January 21, 2021
President Biden is preparing to reverse a Trump administration policy that prohibits U.S. funding for nongovernmental groups that provide or refer patients for abortions — the first of several moves reproductive rights advocates are hoping to see from the Biden administration.
In prepared remarks released by the White House on Thursday, Dr. Anthony Fauci tells the World Health Organization's executive board that Biden will soon revoke the Mexico City Policy "as part of his broader commitment to protect women's health and advance gender equality at home and around the world."
"We have a ton of work to do to undo the harm over the last four years," said Planned Parenthood President and CEO Alexis McGill Johnson.
Jan. 18, 2021
By Chloe Atkins, NBC News
President-elect Joe Biden is poised to roll back several of the Trump administration's most restrictive sexual and reproductive health policies, including limits on abortion.
Reproductive rights advocates expect Biden to quickly overturn Trump-era rules, like banning federal funds for foreign and national health organizations that promote and provide abortion and giving employers more freedom to deny free contraceptive coverage for their workers.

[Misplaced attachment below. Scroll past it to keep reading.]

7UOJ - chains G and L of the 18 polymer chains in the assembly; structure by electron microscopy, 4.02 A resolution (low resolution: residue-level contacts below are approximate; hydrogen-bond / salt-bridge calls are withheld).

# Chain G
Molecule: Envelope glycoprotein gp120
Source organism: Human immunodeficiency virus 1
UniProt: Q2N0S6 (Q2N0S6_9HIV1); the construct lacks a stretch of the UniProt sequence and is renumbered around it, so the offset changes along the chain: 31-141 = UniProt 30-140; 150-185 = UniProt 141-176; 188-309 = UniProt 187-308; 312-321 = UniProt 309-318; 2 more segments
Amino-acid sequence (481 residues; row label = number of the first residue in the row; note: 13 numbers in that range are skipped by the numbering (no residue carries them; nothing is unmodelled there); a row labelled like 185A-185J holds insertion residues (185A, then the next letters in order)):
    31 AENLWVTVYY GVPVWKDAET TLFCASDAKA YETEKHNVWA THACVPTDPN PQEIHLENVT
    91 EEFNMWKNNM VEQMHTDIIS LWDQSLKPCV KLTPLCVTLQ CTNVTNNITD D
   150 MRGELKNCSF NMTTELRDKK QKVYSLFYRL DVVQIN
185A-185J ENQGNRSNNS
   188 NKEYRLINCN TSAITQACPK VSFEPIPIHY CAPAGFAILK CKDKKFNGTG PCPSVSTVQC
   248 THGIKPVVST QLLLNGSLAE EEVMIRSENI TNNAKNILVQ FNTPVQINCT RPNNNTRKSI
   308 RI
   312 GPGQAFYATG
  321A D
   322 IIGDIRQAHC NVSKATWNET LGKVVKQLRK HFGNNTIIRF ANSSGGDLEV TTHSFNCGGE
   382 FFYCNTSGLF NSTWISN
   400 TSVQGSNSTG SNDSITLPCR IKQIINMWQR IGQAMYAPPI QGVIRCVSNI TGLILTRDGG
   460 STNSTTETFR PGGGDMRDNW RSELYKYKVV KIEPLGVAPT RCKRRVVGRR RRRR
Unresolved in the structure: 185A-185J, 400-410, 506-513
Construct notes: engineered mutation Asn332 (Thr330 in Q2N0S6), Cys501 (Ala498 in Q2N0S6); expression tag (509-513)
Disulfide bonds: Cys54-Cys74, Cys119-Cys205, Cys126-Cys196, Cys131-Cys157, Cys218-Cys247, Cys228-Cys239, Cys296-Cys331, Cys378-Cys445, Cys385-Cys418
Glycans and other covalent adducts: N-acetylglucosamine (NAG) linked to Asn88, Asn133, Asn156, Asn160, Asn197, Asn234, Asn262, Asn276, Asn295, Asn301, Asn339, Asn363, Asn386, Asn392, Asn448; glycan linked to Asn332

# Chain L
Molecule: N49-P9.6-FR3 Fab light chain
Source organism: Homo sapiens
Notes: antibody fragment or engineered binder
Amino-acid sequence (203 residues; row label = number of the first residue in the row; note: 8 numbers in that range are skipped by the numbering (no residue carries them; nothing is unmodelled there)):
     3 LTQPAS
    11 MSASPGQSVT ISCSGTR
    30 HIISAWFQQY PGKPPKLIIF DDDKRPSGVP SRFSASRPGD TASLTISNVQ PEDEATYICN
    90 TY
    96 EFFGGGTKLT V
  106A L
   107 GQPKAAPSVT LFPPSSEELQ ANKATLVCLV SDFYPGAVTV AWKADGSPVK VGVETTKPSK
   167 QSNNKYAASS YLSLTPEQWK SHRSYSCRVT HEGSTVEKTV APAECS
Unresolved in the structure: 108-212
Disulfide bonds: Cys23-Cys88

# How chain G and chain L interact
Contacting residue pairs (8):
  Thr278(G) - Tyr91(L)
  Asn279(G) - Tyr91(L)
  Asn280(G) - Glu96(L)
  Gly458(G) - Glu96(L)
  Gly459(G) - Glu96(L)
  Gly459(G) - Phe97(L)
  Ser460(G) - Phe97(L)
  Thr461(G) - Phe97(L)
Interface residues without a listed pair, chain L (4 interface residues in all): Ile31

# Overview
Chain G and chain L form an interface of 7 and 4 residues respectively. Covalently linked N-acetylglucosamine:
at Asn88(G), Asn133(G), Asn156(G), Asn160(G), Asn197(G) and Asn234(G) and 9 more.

The Supreme Court has a 6-3 conservative majority, but Democrats just won control of the Senate
Jan. 7, 2021
2020 did not leave abortion rights advocates with much hope for the future of Roe v. Wade.
Their position was tenuous from the outset. After Justice Brett M. Kavanaugh was confirmed in October 2018, Chief Justice John G. Roberts Jr. — a conservative — became the crucial swing vote on abortion cases. Conservatives strengthened their majority in October, when President Trump nominated Justice Amy Coney Barrett to replace longtime women’s rights champion Justice Ruth Bader Ginsburg after her death in September.
President-elect Joe Biden can commit to combatting disinformation campaigns that have targeted reproductive and sexual health, rights, and justice issues.
Jan 6, 2021
Galina Espinoza, Rewire
When President-elect Joe Biden assumes office on January 20, he will face immediate pressure from reproductive rights advocates to undo many of the harmful measures restricting access to vital health care.
From the Hyde Amendment, which bans federal funding for abortion, to 2019’s devastating Title X changes, which include a rule that clinics receiving federal money can’t refer patients for abortion care, the list of ruinous policies in need of review is long, and it impacts the lives of millions.
Religious, pro-abortion-rights voices were not always so rare.
Dec 31, 2020
When the Democratic Senate candidate Reverend Raphael Warnock tweeted that he was a “pro-choice pastor,” backlash arrived within minutes. Conservative commentators including Ben Shapiro and Erick Erickson lined up to mock Warnock. A group of conservative Black ministers recently sent Warnock a letter asking him to reconsider his position. Representative Doug Collins, a Republican and an ordained Southern Baptist minister, called the tweet “a lie from the bed of hell.”